Canadian researchers concluded that they have identified a 15 gene signature that is an independent prognostic marker in early stage non-small cell lung cancer (NSCLC) for identifying more selectively than stage, patients who may benefit from adjuvant chemotherapy.

The Study

Canadian researchers performed a genetic
analysis of frozen, banked tumour samples from 133 patients with
early-stage non-small cell lung cancer (NSCLC) to identify a set of
genes that could predict whether a patient would benefit from adjuvant
chemotherapy.  This was a follow-up analysis from the National Cancer Institute of Canada’s (NCIC) Clinical Trials
Group study JBR.10 and was conducted in collaboration with the U.S.
National Cancer Institute (NCI).  Of the 482 patients in the original study,
tumour samples were available from 133 patients.  Of these patients, 62
had not received adjuvant chemotherapy, and 71 patients received
adjuvant chemotherapy.

The results

A set of 15 genes was first identified in the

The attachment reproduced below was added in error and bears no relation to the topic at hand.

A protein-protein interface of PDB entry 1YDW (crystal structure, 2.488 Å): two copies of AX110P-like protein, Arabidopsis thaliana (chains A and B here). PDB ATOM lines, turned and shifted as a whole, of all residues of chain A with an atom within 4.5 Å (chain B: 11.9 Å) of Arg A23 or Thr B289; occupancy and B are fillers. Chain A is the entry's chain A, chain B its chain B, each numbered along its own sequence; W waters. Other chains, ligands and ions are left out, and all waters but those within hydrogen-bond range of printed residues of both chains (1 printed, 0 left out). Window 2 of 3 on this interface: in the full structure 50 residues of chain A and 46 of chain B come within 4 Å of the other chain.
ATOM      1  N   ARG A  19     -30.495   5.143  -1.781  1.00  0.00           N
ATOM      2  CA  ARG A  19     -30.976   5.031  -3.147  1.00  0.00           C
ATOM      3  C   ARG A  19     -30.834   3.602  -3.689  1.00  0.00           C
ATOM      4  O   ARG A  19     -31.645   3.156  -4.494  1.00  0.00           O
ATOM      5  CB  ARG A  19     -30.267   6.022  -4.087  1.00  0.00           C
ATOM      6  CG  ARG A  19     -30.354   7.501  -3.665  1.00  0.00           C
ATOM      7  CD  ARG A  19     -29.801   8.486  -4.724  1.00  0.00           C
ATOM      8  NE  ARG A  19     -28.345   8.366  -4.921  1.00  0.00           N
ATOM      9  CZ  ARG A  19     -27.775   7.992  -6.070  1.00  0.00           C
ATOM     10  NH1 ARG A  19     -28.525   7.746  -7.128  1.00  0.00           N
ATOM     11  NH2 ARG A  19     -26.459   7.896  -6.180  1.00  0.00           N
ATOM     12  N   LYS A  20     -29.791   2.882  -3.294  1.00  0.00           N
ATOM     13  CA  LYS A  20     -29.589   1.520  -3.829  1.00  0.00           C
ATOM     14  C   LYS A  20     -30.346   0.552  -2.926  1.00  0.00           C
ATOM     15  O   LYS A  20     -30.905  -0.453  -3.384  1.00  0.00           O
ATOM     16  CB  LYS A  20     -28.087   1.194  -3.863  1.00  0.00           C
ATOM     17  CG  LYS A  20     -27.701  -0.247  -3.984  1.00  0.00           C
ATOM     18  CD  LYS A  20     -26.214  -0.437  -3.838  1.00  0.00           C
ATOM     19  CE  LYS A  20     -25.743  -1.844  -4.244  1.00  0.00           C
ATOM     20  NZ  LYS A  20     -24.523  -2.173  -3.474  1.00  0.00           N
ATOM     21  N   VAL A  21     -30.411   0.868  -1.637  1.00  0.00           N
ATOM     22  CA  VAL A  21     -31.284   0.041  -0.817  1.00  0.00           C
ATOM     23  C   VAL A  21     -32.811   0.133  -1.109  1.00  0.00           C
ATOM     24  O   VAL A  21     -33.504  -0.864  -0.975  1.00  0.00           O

patients who had not received adjuvant chemotherapy. Some of these
genes help control cancer cell growth and death or regulate other
cancer-related genes. The researchers used this information to classify
the tumor samples by risk of recurrence (chance that the cancer comes
back after treatment) and found that 31 of the 62 patients had lung
cancer with a high risk of recurrence, and 31 patients had lung cancer
with a low risk of recurrence.

The tumours from the patients who received adjuvant chemotherapy
as part of the JBR10 study were then tested to find the genes that could predict the risk of recurrence.  The patients predicted
to have lung cancer with a high risk of recurrence experienced the most
benefit from chemotherapy; they were 67% less likely to die from lung
cancer than those who did not receive adjuvant chemotherapy.  Adjuvant chemotherapy did not lower the risk of death for patients
predicted to have lung cancer with a low risk of recurrence, because the
risk of cancer recurrence for these patients was already low.

What this means for patients

According to lead author Ming Tsao:

“Not all patients benefit from chemotherapy, and not all patients
require chemotherapy after surgery.  Knowing that a patient may have a more aggressive
cancer and that their chance of cure may be improved with adjuvant
chemotherapy gives patients and their doctors a clearer picture of the
need for treatment after surgery.”

Source:  ASCO Abstract #7510